Promising Practices Promising PracticesPromising Practices
A forum for government's best ideas and most innovative leaders.

Are You An Obstacle?


"If your actions inspire others to dream more, to learn more, to do more, and to become more, you are a leader." —John Quincy Adams

A speaker challenged a group of business executives: "If you left today, who would lead your organization and how would they do?" In most cases, there was no clear successor; and even when there was, the executive doubted that person's ability. For Charles, CEO of a mid-sized professional services company, it was a wake-up call. He had focused on growing the company rather than developing people. He texted his leadership team: "If I got hit by a truck today, what would concern you most?" Interestingly, his recovery from the accident wasn't on their list. Their concerns were compiled and acted upon. A year later, Charles took a 30-day sabbatical. When he returned, his team joked that things ran better without him.

Even if that wasn't true, clearly the company was stronger because it did not need him for routine operations. It may seem paradoxical, but your organization also would be stronger if it didn't need you for day-to-day matters. Instead of being indispensable in the production machine, your role as a leader is to build the team's skill and knowledge. Furthermore, the proven ability to develop others is an asset in getting your next promotion.

One obstacle to people development is managing at too low a level. Heavy-handed control over operations retards development and may push the best people to leave. A surprising number of mid-level executives cite their boss as a factor in performance shortfalls and production disruptions. Those bosses typically under-communicate, micromanage, and do work themselves rather than teach the right person how to do it. After the boss himself, the most frequently cited organizational factors that adversely affect performance are:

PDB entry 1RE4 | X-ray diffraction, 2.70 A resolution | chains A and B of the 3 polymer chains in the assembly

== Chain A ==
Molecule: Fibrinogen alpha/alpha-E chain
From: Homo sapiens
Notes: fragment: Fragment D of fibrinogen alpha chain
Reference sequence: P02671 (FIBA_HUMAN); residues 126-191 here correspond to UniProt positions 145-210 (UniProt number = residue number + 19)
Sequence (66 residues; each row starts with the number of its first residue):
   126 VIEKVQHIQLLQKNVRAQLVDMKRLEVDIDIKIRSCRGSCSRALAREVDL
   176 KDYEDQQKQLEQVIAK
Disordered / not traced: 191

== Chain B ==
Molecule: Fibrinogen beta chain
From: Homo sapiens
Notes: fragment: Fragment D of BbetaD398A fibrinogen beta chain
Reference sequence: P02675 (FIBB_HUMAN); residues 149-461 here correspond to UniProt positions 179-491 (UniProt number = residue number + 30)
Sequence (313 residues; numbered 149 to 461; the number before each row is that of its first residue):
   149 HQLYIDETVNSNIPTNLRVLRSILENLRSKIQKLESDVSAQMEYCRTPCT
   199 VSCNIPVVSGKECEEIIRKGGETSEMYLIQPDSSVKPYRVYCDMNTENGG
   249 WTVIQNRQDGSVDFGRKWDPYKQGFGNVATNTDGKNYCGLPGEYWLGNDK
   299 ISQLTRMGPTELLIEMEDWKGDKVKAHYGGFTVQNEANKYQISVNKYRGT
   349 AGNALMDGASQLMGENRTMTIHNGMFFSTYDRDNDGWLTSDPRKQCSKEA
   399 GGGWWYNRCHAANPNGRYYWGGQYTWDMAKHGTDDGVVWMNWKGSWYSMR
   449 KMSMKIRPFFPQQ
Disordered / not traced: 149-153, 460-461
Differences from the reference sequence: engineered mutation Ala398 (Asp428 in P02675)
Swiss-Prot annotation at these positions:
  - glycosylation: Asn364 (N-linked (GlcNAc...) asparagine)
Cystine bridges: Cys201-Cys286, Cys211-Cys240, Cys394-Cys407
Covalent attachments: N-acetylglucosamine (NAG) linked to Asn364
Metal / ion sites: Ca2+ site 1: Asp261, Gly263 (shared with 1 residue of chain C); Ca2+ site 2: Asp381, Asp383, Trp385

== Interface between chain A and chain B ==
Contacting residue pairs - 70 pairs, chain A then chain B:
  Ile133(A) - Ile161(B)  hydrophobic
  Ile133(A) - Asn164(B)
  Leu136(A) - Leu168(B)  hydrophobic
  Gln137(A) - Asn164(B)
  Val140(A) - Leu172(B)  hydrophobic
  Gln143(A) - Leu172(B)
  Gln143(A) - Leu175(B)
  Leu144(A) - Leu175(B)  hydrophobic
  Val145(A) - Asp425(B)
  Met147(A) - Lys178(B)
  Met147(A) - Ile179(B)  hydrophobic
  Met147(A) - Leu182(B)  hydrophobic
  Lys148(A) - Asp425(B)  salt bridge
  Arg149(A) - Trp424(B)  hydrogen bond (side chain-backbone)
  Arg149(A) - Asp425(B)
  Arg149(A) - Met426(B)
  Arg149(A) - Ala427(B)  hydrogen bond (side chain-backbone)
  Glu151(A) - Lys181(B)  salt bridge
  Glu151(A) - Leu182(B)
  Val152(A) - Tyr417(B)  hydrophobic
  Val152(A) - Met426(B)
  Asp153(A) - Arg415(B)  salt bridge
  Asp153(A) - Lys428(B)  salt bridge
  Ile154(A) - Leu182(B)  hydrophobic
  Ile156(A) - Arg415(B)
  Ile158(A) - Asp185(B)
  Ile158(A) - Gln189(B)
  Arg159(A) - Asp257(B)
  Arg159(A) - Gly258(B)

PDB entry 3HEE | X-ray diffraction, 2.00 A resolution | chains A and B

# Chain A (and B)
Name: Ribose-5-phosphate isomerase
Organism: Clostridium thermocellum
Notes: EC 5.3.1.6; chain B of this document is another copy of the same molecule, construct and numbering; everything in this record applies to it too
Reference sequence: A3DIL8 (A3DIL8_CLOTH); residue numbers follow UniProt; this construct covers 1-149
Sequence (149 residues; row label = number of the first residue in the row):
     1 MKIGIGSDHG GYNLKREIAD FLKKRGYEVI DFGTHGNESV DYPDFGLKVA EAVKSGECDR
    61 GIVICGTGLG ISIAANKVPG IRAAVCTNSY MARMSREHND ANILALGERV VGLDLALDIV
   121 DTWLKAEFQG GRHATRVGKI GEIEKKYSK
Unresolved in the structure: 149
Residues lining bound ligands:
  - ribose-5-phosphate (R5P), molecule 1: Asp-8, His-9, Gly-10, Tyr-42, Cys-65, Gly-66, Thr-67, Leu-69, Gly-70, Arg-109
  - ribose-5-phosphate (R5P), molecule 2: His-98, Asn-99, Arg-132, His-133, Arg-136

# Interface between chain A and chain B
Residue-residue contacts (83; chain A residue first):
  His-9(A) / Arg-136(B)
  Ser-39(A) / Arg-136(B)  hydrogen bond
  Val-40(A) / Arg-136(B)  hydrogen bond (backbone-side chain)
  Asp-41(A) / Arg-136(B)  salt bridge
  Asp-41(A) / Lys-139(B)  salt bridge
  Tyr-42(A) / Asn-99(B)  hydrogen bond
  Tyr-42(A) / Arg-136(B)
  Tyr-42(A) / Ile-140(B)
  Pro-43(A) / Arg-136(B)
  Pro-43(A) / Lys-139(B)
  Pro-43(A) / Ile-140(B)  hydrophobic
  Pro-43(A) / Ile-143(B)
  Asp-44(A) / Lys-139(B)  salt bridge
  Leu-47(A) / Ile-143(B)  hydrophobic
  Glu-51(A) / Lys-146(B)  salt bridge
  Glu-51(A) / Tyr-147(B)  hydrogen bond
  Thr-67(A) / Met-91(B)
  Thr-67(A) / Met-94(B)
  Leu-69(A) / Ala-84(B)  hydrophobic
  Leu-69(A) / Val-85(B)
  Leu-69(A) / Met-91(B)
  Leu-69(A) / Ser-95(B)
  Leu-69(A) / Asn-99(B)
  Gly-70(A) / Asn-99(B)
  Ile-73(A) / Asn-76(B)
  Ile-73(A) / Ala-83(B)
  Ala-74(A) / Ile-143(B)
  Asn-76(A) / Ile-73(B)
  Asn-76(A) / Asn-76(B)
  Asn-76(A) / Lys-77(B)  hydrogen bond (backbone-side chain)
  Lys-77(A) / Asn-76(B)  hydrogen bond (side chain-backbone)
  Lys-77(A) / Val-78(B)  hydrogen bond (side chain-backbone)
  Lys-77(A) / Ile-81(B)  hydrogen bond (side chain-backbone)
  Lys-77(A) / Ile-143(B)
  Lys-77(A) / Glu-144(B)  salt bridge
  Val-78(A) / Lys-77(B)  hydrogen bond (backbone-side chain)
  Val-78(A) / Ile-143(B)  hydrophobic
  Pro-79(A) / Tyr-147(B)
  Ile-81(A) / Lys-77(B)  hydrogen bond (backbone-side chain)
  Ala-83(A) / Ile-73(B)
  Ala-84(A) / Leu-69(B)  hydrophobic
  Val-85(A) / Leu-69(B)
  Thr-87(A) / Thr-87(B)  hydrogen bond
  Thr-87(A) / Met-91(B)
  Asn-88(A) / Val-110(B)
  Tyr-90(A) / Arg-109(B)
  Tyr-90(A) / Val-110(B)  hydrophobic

• Overlapping or vague job responsibilities
  • Lack of quantitative performance goals and actionable feedback
  • Inefficient processes or failure to follow them consistently
  • Outdated technology

Acknowledge that some things you do may impede development of your people and get in the way of them delivering top performance. When you grow yourself in this way, you provide room for your people to grow as well.

Dick Stieglitz is a business consultant, author and speaker who works with companies and government agencies to change the way they do business. His books include Taming the Dragons of Change. This post first appeared in his newsletter The Change Challenge.

(Image via dim4ik-69/

Close [ x ] More from GovExec

Thank you for subscribing to newsletters from
We think these reports might interest you:

  • Forecasting Cloud's Future

    Conversations with Federal, State, and Local Technology Leaders on Cloud-Driven Digital Transformation

  • The Big Data Campaign Trail

    With everyone so focused on security following recent breaches at federal, state and local government and education institutions, there has been little emphasis on the need for better operations. This report breaks down some of the biggest operational challenges in IT management and provides insight into how agencies and leaders can successfully solve some of the biggest lingering government IT issues.

  • Communicating Innovation in Federal Government

    Federal Government spending on ‘obsolete technology’ continues to increase. Supporting the twin pillars of improved digital service delivery for citizens on the one hand, and the increasingly optimized and flexible working practices for federal employees on the other, are neither easy nor inexpensive tasks. This whitepaper explores how federal agencies can leverage the value of existing agency technology assets while offering IT leaders the ability to implement the kind of employee productivity, citizen service improvements and security demanded by federal oversight.

  • IT Transformation Trends: Flash Storage as a Strategic IT Asset

    MIT Technology Review: Flash Storage As a Strategic IT Asset For the first time in decades, IT leaders now consider all-flash storage as a strategic IT asset. IT has become a new operating model that enables self-service with high performance, density and resiliency. It also offers the self-service agility of the public cloud combined with the security, performance, and cost-effectiveness of a private cloud. Download this MIT Technology Review paper to learn more about how all-flash storage is transforming the data center.

  • Ongoing Efforts in Veterans Health Care Modernization

    This report discusses the current state of veterans health care


When you download a report, your information may be shared with the underwriters of that document.